Ferguson certainly won't be choosing 'The Next One'

Published 23/04/2014|05:20

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JUST short of twelve months ago I wrote a piece about Alex Ferguson stepping down from his role as manager of Manchester United after 27 years at the helm.

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The article centred around a visit to the barber shop where five or six punters and the man with the scissors offered their opinion on Ferguson's time in charge and his successor David Moyes.

At the time there was almost unanimous agreement on Ferguson's guaranteed place in history as one of the greatest managers the game had ever seen, but there were lots of conflicting views on whether Moyes was the correct man to replace him.

We all agreed, however, that Ferguson's open declaration of support for his fellow Scot rubber-stamped his appointment. Ferguson knew what it took to get the job done. He had faced up to the former Everton man for eleven seasons. He liked the man, his style and how he got the job done.

Sir Alex's nod of approval was good enough for the board. On 9th May David Moyes was given a six-year contract to commence on 1st July. The beginning of a new era for the then Premier League champions was heralded. How wrong we all were. Or rather, how wrong Alex Ferguson was!

As I write this piece on Monday evening, David Moyes is a dead man walking. With his side languishing in seventh position, 23 points adrift of league leaders Liverpool, Moyes will be sacked from his position within the next 24 hours.

Ryan Giggs and Nicky Butt will probably take over for the next four games to take the club through to the end of the season. Thereafter the Manchester United board will be faced with a mammoth decision as to who should be installed as manager for next season. Ferguson's opinion is unlikely to be sought.

Last May, in the barbers shop the debate concluded as follows: 'So there you have it. The King is dead. Long live the King. However, unfortunately for Moyes, its not that simple. The King has not died. He has merely moved upstairs. And just like when Matt Busby retired in 1969 after 24 years at the helm, his successors, first Wilf McGuinness and later our own Frank O'Farrell, both faced a near impossible task. McGuinness was dispensed with within six months before Busby was reinstated for the remainder of the season. And again under Busby's heavy shadow, O'Farrell lasted little longer before Tommy Doherty oversaw relegation to the old Second Division two years later. The Liverpool fan was intrigued by this impromptu history lesson and now appeared content with the former Everton manager's appointment. Sporting his new short, back and sides he bid us farewell with his demeanour noticeably lifted at the prospect of history repeating itself. The man with the scissors then checked his watch. Five minutes to six and still three heads yet to be cut. He picked up the pace and shifted into a higher gear. We were almost in 'Fergie Time'!'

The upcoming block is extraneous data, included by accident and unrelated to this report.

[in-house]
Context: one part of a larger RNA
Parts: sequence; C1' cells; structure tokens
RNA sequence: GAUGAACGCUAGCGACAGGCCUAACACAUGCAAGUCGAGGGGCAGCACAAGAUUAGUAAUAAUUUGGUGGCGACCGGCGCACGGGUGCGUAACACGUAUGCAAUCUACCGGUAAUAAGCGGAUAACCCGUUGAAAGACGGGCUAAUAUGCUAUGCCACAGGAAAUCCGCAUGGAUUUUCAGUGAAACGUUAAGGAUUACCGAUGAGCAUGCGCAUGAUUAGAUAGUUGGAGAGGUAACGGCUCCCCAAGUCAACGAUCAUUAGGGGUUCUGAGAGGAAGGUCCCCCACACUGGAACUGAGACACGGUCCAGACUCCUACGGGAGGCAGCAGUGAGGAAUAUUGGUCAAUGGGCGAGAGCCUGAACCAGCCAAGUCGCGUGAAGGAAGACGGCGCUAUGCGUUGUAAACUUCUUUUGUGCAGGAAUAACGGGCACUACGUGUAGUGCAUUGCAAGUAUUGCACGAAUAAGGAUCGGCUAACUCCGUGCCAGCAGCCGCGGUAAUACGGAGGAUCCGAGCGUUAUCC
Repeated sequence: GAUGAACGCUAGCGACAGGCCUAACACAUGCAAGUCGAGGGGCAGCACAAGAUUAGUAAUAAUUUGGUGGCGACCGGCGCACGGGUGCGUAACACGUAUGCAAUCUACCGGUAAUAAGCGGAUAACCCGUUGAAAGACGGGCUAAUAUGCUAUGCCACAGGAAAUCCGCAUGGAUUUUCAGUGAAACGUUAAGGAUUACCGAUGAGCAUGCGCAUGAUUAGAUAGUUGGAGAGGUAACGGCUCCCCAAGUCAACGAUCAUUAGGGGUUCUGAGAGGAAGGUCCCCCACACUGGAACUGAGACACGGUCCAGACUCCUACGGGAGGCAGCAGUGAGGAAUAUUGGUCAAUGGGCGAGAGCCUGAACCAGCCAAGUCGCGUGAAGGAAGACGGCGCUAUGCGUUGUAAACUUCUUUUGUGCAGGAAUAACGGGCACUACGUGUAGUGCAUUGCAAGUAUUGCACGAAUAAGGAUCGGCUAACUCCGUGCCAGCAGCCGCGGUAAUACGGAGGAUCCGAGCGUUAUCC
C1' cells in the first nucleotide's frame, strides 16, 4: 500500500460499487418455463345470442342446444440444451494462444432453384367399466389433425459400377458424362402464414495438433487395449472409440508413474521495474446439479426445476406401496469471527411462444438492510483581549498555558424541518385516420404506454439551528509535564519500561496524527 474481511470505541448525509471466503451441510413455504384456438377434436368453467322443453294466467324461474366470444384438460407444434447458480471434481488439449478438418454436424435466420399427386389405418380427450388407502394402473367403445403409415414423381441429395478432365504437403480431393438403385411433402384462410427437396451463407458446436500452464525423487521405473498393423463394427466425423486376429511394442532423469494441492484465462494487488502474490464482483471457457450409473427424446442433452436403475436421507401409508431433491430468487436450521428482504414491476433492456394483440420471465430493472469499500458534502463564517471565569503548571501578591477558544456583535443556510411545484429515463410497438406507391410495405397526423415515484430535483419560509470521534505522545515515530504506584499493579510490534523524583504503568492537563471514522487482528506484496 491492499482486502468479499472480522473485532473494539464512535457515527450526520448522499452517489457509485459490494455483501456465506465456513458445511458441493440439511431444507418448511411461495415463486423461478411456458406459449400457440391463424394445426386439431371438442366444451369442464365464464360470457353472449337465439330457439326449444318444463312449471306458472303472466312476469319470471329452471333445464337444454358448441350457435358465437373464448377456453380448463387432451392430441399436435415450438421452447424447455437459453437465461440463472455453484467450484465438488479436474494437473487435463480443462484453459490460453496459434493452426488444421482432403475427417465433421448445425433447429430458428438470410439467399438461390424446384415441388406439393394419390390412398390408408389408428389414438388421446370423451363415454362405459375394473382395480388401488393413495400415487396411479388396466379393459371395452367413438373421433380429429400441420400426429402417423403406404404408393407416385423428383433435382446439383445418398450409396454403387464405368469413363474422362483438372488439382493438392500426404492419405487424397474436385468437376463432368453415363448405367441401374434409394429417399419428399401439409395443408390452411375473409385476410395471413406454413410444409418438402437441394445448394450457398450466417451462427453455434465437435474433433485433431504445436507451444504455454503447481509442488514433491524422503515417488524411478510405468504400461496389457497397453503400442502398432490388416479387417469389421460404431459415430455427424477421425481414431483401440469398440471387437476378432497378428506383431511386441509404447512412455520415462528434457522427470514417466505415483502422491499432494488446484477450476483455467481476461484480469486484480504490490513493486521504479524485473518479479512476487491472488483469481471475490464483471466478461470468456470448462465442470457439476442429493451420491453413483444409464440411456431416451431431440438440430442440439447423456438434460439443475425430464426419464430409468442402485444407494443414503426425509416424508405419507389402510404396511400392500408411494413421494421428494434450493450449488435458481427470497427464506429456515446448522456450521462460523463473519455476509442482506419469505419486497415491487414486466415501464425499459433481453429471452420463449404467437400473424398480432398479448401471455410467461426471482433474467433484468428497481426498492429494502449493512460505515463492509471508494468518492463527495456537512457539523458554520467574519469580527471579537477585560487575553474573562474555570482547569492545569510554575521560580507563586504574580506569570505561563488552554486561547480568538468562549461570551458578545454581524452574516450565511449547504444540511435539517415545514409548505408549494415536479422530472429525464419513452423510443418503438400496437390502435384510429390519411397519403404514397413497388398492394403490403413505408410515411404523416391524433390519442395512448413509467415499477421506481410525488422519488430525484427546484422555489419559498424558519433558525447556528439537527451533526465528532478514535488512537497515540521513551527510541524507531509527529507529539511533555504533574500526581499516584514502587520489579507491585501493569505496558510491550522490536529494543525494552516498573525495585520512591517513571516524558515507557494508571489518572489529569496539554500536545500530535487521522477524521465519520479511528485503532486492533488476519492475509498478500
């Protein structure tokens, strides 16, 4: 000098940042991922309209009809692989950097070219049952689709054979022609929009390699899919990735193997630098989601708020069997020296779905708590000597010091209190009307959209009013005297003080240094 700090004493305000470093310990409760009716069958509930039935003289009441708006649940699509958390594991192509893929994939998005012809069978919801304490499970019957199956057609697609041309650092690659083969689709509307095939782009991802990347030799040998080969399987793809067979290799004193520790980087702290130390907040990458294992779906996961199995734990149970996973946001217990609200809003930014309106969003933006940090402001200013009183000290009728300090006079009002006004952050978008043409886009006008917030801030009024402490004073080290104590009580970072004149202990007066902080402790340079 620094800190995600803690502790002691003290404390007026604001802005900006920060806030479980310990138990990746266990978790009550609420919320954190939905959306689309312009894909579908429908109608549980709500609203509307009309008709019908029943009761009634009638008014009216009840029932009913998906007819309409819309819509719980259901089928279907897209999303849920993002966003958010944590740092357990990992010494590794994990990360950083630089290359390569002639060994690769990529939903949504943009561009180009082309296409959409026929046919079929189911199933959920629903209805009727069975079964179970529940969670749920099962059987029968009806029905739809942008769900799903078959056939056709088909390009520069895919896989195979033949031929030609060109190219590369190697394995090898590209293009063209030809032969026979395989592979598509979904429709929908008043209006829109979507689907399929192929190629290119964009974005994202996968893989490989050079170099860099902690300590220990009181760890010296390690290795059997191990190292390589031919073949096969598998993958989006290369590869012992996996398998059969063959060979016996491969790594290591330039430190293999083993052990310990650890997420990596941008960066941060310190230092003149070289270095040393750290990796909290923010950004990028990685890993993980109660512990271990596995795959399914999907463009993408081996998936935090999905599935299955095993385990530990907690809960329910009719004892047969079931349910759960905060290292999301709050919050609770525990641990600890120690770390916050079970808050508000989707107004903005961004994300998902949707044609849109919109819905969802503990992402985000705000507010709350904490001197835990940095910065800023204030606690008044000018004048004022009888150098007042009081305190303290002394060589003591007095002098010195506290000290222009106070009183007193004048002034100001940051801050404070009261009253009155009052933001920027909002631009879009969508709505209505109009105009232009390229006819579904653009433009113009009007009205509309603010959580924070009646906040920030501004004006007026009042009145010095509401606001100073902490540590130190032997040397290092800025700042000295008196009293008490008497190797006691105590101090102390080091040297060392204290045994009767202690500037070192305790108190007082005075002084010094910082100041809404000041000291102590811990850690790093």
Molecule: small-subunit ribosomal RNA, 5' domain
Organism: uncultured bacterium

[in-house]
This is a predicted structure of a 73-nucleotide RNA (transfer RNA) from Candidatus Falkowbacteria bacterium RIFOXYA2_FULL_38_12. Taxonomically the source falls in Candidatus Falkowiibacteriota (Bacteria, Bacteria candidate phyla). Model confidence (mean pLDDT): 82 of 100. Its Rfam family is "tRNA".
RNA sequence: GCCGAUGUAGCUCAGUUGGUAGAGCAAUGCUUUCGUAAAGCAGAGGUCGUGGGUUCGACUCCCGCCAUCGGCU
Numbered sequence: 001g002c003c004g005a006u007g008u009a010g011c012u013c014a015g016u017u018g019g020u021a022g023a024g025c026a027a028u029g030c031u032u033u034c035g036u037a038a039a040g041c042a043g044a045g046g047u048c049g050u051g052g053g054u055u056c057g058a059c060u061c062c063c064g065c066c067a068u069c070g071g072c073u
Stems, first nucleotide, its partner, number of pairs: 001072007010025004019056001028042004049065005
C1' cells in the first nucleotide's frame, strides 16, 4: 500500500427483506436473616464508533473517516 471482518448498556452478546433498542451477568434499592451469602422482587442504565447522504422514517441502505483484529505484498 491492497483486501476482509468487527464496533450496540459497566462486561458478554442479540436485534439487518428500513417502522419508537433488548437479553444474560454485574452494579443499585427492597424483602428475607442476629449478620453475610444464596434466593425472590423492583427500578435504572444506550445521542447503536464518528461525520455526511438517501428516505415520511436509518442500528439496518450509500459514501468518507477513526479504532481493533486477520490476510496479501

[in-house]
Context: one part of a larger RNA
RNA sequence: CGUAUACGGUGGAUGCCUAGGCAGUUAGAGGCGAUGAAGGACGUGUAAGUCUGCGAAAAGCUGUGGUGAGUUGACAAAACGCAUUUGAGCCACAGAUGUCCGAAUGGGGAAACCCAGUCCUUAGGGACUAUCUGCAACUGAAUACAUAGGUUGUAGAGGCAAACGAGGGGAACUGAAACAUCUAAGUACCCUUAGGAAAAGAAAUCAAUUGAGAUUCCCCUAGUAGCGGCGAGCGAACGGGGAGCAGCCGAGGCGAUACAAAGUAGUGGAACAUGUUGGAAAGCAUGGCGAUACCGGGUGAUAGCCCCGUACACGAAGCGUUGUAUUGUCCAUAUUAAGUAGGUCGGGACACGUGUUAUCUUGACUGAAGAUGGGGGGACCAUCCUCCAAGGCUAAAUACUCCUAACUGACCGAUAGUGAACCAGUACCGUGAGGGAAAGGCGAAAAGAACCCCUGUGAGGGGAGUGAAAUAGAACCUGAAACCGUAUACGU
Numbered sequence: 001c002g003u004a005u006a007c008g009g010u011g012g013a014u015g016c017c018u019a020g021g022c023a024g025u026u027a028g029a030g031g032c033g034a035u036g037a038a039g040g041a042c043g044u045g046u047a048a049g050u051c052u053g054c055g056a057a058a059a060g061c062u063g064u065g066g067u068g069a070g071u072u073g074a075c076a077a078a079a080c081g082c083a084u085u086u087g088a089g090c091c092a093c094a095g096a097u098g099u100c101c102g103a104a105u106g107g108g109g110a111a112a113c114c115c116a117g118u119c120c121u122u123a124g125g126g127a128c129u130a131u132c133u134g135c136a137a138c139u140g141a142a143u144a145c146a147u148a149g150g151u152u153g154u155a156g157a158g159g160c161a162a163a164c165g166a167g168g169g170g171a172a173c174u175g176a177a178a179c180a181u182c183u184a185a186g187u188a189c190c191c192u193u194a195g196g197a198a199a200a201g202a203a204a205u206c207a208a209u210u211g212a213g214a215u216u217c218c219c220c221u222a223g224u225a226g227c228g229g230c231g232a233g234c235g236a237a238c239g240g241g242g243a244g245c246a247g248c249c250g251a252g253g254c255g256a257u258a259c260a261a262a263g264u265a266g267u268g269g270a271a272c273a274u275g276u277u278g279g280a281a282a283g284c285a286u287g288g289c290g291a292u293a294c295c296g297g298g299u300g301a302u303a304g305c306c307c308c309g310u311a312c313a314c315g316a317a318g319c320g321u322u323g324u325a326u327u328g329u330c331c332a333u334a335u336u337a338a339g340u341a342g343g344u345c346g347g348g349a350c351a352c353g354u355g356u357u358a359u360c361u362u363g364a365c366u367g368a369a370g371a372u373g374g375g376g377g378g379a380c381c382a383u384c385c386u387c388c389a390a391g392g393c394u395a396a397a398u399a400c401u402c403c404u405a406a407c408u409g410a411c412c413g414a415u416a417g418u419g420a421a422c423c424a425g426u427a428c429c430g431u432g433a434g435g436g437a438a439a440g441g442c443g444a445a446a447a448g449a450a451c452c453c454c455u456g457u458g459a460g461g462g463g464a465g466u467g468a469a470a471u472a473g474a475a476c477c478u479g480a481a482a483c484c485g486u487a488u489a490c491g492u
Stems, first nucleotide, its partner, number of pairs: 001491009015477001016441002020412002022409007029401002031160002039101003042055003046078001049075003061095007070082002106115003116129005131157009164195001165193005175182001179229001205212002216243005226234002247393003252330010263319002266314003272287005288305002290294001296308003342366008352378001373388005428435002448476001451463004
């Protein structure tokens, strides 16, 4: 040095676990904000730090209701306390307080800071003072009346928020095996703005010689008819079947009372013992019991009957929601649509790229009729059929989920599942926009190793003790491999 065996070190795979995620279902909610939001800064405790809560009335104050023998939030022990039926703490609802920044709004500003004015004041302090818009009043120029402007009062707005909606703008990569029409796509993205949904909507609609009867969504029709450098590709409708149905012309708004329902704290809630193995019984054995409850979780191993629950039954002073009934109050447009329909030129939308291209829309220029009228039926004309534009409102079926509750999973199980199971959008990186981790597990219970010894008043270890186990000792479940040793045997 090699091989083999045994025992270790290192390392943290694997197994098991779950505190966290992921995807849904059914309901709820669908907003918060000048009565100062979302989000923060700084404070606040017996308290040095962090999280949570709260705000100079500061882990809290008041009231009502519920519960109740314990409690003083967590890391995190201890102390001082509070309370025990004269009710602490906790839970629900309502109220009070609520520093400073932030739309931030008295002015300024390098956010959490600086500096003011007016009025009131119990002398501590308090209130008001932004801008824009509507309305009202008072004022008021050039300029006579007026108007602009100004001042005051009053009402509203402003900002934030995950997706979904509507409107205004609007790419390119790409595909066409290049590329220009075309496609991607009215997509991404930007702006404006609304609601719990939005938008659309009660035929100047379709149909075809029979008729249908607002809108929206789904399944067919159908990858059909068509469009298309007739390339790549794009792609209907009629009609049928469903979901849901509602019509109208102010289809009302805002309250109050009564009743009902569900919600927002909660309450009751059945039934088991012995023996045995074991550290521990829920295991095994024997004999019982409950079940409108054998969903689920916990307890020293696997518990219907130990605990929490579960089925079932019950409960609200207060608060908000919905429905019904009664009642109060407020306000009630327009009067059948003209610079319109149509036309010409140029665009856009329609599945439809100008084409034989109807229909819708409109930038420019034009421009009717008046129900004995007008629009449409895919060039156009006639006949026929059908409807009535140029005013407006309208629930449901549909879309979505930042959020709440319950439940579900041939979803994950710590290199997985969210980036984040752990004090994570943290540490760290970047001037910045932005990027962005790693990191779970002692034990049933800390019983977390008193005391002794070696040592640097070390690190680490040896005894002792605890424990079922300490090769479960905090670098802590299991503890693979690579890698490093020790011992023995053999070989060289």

Just like that Liverpool fan with his new haircut, the whole country (indeed I'm sure the entire world) is now awash with Liverpool supporters sporting wide grins. They are quite rightly basking in their own side's meteoric success, but they're also relishing the catastrophic demise of their bitter rivals. The fact that their former nemesis, Alex Ferguson, is party to the downfall only adds to the smugness.

Recovered

Dundalk have recovered well from their opening day defeat to neighbours Drogheda to sit joint top of the SSE Airtricity League alongside Cork City. Last Friday night's home game against Shamrock Rovers could have yielded all three points but an excellent 1-0 away win in Athlone was the perfect response to keep their title prospects on track. Drogheda, on the other hand, have slumped to three successive defeats after a terrific start to the season which saw them go unbeaten for the opening six games.

Heavy defeat

The Louth minors went under to a particularly heavy defeat at home to Wexford last weekend but I doubt we are as bad as the scoreline suggests. Sometimes this kind of thing can happen to young players. Stage-fright or nerves can often takeover with youngsters and they sometimes find it difficult to express themselves or perform to their optimum level.

Hopefully the panel and mentors can re-group and seize the opportunity which the backdoor offers. We play Longford in Drogheda next week and if successful we then face Carlow at the same venue the following week. This would leave us back at the quarter final stages so let's not pronounce judgement on these lads just yet.

Sidelines Bet

Meath's Barry Geraghty, onboard the Jonjo O'Neill trained favourite Shutthefrontdoor, eventually landed the Irish Grand National in his own backyard on Easter Monday. Our tip Los Amigos was a non-starter along with my other fancy Tammys Hill. This week we go for €20 on a Liverpool/Chelsea draw in Anfield on Sunday at odds of 13/5.

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